E.L. Smith Water Treatment Plant Pump Issue

Sequence of events

The post-incident review will identify and validate the causes of the incident and the operational and communications response. Based on the information available at this time, this is our preliminary understanding of the sequence of events:

  • ​In the early morning on Monday, January 29 a high voltage cable feeding the two 4,000 horsepower (hp) pumps at the E.L. Smith Water Treatment Plant came into contact with water. The contact resulted in electrical gear failure along with damage to other electrical components.

  • While production of clean water could continue and be stored at the plant, the plant was unable to pump water into the distribution system, resulting in a plant shutdown.

  • Following an examination of the damage, it was determined that replacement of the electrical components and high voltage cables feeding the 4,000 horsepower pumps was required. Two smaller 2,000 horsepower pumps did not have any cable damage. ​

  • While the E.L. Smith plant was shut down, production continued at the Rossdale Water Treatment Plant along with supplies from reservoirs. However, Rossdale was not operating at full capacity as it was undergoing pre-planned capital improvement work, which had been scheduled for the winter when water demand is lower.

  • On Monday it became clear that repair at E.L. Smith would take several days and that the limited supply from Rossdale would not be enough to meet the region's full daily demand. The decision was made to immediately stop the capital work at Rossdale and return the plant to full capacity, a process that took until Tuesday morning. We also determined that a mandatory non-essential water ban was required to ensure supply sufficient for drinking water and fire protection. Even with Rossdale at full capacity, there was not enough water to meet demand, and Rossdale does not have the ability to deliver water to all of the city.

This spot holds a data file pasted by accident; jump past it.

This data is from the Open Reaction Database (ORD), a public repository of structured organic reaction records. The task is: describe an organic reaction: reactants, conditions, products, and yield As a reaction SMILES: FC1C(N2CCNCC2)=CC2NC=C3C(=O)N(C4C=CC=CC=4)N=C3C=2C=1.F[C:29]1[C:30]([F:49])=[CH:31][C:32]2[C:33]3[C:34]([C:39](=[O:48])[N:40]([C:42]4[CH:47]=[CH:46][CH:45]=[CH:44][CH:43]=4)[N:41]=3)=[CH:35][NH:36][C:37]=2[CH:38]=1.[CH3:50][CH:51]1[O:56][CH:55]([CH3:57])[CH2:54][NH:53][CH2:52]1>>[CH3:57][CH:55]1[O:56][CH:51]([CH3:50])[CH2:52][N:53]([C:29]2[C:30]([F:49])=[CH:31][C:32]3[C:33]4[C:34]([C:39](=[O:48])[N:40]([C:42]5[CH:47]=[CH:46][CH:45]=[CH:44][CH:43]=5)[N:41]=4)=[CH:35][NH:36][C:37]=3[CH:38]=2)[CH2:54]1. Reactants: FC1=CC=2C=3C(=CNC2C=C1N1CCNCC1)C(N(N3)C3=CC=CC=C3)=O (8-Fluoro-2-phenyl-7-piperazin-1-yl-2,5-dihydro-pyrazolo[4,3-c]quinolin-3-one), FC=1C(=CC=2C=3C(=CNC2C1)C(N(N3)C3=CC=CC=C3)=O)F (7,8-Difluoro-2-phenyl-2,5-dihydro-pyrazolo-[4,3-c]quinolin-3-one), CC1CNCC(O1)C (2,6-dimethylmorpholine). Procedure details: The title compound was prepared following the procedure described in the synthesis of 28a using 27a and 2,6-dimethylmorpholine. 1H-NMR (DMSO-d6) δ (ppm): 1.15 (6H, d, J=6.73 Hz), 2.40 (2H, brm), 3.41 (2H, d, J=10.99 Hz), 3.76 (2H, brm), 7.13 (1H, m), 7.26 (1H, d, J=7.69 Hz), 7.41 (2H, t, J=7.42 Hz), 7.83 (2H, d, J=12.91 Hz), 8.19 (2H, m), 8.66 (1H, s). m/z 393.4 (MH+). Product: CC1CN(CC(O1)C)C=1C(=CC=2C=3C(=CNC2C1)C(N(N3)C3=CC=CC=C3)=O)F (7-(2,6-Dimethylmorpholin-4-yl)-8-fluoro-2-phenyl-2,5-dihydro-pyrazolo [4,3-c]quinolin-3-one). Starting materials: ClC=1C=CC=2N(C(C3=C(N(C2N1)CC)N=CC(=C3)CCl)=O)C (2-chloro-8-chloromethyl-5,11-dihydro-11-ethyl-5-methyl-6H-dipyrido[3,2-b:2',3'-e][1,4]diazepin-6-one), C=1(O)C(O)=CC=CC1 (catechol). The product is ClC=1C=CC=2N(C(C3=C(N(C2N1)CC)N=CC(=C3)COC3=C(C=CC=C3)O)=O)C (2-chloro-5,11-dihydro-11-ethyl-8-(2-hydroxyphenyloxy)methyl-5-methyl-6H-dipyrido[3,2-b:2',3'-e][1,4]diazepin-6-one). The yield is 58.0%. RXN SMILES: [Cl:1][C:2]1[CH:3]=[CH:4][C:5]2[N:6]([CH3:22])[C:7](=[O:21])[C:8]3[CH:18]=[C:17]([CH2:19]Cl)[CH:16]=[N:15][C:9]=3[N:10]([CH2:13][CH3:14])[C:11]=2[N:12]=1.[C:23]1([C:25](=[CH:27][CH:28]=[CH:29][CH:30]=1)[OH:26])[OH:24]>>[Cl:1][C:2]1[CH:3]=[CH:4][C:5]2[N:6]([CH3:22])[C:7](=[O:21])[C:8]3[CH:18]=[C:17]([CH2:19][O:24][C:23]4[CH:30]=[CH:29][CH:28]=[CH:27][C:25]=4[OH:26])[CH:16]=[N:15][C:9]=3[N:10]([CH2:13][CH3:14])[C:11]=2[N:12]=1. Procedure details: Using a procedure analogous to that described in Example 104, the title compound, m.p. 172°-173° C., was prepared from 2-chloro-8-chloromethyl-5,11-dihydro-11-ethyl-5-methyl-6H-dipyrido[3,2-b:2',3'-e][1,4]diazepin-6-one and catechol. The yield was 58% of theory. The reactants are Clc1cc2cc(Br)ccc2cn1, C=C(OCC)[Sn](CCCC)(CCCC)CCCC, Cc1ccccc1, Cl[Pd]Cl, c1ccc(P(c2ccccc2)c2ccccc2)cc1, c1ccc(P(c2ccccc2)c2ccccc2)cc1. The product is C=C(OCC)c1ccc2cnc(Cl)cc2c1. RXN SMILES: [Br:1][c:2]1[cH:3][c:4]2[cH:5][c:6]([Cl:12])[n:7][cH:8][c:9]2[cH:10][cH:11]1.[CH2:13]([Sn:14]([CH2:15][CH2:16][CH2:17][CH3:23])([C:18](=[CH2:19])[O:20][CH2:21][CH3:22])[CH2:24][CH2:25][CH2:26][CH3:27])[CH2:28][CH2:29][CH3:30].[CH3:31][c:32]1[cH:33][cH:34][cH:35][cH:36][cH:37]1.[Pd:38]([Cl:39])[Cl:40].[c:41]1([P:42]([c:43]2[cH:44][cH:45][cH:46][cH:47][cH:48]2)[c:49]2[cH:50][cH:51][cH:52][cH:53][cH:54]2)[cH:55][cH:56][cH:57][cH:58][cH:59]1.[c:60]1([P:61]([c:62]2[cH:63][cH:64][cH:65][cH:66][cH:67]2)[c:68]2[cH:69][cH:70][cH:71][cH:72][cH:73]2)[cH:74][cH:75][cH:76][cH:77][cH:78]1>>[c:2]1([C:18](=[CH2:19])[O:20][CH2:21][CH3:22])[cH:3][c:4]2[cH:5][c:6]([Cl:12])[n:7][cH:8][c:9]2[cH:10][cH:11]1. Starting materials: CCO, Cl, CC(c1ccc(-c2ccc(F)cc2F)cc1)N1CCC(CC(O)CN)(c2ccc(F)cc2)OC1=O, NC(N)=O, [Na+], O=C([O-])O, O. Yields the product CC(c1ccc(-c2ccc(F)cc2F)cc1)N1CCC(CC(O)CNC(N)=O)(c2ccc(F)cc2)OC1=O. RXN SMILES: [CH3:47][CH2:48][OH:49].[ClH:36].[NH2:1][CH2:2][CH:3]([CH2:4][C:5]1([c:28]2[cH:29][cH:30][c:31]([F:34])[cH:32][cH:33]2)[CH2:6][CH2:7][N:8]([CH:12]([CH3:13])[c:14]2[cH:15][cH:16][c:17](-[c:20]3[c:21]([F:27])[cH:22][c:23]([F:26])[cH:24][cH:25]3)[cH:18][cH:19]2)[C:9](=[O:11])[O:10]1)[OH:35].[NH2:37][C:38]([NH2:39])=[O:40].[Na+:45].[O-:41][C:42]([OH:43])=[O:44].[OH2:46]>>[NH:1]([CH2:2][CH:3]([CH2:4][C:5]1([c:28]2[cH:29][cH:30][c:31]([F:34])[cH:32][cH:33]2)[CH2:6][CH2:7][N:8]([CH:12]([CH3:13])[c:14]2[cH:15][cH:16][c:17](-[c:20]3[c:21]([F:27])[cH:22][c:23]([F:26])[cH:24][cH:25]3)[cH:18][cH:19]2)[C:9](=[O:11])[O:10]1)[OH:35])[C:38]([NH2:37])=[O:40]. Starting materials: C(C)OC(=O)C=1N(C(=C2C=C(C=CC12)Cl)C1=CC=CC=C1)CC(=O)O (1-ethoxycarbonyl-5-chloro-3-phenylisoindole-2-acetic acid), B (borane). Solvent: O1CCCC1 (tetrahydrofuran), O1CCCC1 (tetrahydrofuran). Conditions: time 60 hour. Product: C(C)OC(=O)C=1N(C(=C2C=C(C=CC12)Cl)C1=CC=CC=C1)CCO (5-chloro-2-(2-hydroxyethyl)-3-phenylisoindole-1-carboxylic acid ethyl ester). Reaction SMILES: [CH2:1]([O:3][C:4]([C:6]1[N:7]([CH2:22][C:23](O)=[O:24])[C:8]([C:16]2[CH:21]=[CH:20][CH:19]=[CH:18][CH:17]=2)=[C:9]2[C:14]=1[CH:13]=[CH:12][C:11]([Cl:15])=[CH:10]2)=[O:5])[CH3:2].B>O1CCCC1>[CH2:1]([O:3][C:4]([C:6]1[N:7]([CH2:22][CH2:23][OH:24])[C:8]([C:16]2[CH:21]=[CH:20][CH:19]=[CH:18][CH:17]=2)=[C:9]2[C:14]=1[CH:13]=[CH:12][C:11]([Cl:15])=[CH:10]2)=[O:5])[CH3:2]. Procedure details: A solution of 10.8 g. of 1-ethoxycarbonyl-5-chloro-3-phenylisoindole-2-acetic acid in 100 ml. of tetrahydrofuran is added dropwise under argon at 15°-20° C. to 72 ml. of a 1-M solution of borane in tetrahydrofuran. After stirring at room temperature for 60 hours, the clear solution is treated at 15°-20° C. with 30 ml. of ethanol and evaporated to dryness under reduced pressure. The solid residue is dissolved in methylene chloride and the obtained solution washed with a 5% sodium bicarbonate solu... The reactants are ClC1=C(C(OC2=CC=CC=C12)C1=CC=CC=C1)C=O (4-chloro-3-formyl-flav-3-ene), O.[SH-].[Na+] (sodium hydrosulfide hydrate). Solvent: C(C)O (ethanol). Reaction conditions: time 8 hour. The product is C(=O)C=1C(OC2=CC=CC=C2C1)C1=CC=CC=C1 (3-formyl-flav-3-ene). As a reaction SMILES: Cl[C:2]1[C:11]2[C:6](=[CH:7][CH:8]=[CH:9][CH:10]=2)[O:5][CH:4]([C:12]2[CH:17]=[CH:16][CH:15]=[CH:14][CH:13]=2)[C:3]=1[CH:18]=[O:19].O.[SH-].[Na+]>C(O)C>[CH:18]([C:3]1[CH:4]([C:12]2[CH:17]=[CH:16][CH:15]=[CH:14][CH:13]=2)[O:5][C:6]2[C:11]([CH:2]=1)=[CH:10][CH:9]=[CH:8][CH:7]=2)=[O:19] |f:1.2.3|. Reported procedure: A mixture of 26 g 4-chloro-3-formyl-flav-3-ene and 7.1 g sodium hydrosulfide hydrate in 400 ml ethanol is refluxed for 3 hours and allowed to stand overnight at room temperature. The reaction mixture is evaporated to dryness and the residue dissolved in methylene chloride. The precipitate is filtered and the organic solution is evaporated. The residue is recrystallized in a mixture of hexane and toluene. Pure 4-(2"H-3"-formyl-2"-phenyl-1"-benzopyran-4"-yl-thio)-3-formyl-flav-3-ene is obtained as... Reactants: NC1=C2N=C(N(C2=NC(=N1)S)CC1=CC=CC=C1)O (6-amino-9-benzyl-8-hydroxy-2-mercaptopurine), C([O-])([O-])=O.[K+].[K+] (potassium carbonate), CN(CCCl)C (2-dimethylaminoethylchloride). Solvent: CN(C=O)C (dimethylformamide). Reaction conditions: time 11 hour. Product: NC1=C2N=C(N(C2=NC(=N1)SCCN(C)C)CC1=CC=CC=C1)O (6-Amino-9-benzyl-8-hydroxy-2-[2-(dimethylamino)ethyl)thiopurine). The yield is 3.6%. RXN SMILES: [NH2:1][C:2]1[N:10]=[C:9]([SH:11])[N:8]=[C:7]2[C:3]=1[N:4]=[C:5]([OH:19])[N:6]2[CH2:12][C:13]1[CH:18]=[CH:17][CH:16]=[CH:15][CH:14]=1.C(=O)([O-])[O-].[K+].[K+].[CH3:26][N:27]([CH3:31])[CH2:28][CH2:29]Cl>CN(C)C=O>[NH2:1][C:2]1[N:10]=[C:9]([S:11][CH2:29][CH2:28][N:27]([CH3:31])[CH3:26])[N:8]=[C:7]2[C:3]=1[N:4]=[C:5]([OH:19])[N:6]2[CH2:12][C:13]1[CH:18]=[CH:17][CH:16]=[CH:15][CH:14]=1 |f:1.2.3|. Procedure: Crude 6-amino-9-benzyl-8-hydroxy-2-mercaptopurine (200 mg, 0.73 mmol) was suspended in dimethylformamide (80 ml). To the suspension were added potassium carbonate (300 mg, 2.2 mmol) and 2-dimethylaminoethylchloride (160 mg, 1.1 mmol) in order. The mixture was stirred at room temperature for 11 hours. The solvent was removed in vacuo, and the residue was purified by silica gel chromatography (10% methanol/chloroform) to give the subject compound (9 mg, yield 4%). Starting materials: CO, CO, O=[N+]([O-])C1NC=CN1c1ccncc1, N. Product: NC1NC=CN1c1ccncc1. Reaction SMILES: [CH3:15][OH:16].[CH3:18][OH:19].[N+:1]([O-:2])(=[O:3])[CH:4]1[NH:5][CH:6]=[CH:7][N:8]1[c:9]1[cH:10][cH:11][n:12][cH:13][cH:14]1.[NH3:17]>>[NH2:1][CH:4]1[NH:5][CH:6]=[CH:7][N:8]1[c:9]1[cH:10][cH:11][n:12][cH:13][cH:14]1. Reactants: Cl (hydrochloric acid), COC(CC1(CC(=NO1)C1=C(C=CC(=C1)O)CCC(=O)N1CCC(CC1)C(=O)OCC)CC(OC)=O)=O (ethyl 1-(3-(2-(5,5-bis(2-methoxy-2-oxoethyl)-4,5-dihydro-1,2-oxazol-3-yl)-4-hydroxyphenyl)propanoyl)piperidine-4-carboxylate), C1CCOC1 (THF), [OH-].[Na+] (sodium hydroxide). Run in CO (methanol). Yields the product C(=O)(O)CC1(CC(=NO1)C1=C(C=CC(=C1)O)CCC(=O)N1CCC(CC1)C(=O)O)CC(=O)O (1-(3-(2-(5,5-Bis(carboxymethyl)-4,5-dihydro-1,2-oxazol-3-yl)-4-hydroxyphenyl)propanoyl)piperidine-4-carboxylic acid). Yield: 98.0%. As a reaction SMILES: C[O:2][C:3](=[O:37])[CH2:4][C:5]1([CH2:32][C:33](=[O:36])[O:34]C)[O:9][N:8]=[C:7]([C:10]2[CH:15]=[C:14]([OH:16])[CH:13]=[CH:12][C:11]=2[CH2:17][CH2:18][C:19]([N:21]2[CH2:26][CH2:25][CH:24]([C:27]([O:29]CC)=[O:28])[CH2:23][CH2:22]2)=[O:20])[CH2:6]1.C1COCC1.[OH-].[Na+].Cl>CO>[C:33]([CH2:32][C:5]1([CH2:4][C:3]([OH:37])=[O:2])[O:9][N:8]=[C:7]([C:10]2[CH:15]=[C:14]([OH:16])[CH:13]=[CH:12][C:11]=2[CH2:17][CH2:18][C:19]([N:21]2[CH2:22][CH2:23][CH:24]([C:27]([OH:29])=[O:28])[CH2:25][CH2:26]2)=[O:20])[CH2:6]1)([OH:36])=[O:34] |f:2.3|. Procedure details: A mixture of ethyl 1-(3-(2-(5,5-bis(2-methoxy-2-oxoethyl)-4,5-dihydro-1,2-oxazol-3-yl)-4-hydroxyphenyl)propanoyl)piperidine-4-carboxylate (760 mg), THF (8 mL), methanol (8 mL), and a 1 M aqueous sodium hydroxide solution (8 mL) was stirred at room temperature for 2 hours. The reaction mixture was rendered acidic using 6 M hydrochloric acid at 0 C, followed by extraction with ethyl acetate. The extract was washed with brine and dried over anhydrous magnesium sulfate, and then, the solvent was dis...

• Repairs commenced at E.L. Smith on Monday, January 29, and by the evening some of the pumps were recovered. However, these were smaller pumps, which could only add limited supply.

  • It was determined, to facilitate the repair of the electrical equipment, the entire E.L. Smith plant needed to be taken offline for approximately 10 hours.

  • On Tuesday, January 30, planning and engineering for the next phase of repairs was completed, which allowed water reserves to build slightly to allow for another extended outage.

  • On Wednesday, January 31, at 9 pm, the E.L. Smith plant was shut down, and further repair on the electrical system replacement of the high-voltage cables began. EPCOR crews and contractors worked through the night and completed the replacement by 6:30 am on Thursday, February 1. A phased restart was then begun, with the larger pumps restarting at 7:45 am.

  • Once the plant was ramped up to full operating capacity, and plant and pump operations stabilized, restoration of the reservoir system began during the day on Thursday and overnight to Friday morning.

  • The production and reservoir supply was evaluated the morning of Friday, February 2 and it was determined that there is sufficient supply to meet normal demand with no restrictions in place, and that there are adequate water resources in the system for critical activities such as fire protection. The water restrictions were lifted. ​

    ​​Past press releases:​